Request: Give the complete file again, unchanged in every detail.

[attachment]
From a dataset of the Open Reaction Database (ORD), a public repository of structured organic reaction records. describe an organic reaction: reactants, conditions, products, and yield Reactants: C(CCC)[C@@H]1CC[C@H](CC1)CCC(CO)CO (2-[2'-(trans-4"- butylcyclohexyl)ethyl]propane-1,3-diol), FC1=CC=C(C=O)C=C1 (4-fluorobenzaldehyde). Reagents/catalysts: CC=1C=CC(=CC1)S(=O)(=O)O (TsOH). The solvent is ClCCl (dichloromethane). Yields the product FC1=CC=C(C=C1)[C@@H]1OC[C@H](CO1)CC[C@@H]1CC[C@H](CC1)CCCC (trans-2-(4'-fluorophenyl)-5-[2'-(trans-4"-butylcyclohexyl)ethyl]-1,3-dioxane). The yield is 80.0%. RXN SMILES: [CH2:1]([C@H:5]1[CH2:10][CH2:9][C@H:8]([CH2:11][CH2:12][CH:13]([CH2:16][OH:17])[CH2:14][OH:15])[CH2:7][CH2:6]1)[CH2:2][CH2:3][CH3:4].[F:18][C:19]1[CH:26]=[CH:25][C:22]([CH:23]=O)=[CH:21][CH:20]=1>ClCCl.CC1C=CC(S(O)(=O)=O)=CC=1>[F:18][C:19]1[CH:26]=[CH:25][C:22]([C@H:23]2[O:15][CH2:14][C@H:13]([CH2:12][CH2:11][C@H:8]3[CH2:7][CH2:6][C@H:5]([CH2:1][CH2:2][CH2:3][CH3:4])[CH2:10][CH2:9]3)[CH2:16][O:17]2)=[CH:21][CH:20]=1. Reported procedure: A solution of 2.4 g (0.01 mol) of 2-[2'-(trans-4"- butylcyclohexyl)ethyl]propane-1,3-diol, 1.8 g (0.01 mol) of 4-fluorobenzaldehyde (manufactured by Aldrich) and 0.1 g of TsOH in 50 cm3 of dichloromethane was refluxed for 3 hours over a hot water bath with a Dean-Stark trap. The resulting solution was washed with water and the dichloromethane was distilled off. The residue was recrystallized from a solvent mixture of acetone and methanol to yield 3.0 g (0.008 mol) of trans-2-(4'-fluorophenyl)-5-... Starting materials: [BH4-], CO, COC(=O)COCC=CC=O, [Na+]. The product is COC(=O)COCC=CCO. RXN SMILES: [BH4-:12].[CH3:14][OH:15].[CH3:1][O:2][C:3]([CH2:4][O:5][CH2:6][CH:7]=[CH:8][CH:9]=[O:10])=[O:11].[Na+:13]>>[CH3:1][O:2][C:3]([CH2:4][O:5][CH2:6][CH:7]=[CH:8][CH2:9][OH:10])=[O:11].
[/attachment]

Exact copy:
From a dataset of the Open Reaction Database (ORD), a public repository of structured organic reaction records. describe an organic reaction: reactants, conditions, products, and yield Reactants: C(CCC)[C@@H]1CC[C@H](CC1)CCC(CO)CO (2-[2'-(trans-4"- butylcyclohexyl)ethyl]propane-1,3-diol), FC1=CC=C(C=O)C=C1 (4-fluorobenzaldehyde). Reagents/catalysts: CC=1C=CC(=CC1)S(=O)(=O)O (TsOH). The solvent is ClCCl (dichloromethane). Yields the product FC1=CC=C(C=C1)[C@@H]1OC[C@H](CO1)CC[C@@H]1CC[C@H](CC1)CCCC (trans-2-(4'-fluorophenyl)-5-[2'-(trans-4"-butylcyclohexyl)ethyl]-1,3-dioxane). The yield is 80.0%. RXN SMILES: [CH2:1]([C@H:5]1[CH2:10][CH2:9][C@H:8]([CH2:11][CH2:12][CH:13]([CH2:16][OH:17])[CH2:14][OH:15])[CH2:7][CH2:6]1)[CH2:2][CH2:3][CH3:4].[F:18][C:19]1[CH:26]=[CH:25][C:22]([CH:23]=O)=[CH:21][CH:20]=1>ClCCl.CC1C=CC(S(O)(=O)=O)=CC=1>[F:18][C:19]1[CH:26]=[CH:25][C:22]([C@H:23]2[O:15][CH2:14][C@H:13]([CH2:12][CH2:11][C@H:8]3[CH2:7][CH2:6][C@H:5]([CH2:1][CH2:2][CH2:3][CH3:4])[CH2:10][CH2:9]3)[CH2:16][O:17]2)=[CH:21][CH:20]=1. Reported procedure: A solution of 2.4 g (0.01 mol) of 2-[2'-(trans-4"- butylcyclohexyl)ethyl]propane-1,3-diol, 1.8 g (0.01 mol) of 4-fluorobenzaldehyde (manufactured by Aldrich) and 0.1 g of TsOH in 50 cm3 of dichloromethane was refluxed for 3 hours over a hot water bath with a Dean-Stark trap. The resulting solution was washed with water and the dichloromethane was distilled off. The residue was recrystallized from a solvent mixture of acetone and methanol to yield 3.0 g (0.008 mol) of trans-2-(4'-fluorophenyl)-5-... Starting materials: [BH4-], CO, COC(=O)COCC=CC=O, [Na+]. The product is COC(=O)COCC=CCO. RXN SMILES: [BH4-:12].[CH3:14][OH:15].[CH3:1][O:2][C:3]([CH2:4][O:5][CH2:6][CH:7]=[CH:8][CH:9]=[O:10])=[O:11].[Na+:13]>>[CH3:1][O:2][C:3]([CH2:4][O:5][CH2:6][CH:7]=[CH:8][CH2:9][OH:10])=[O:11].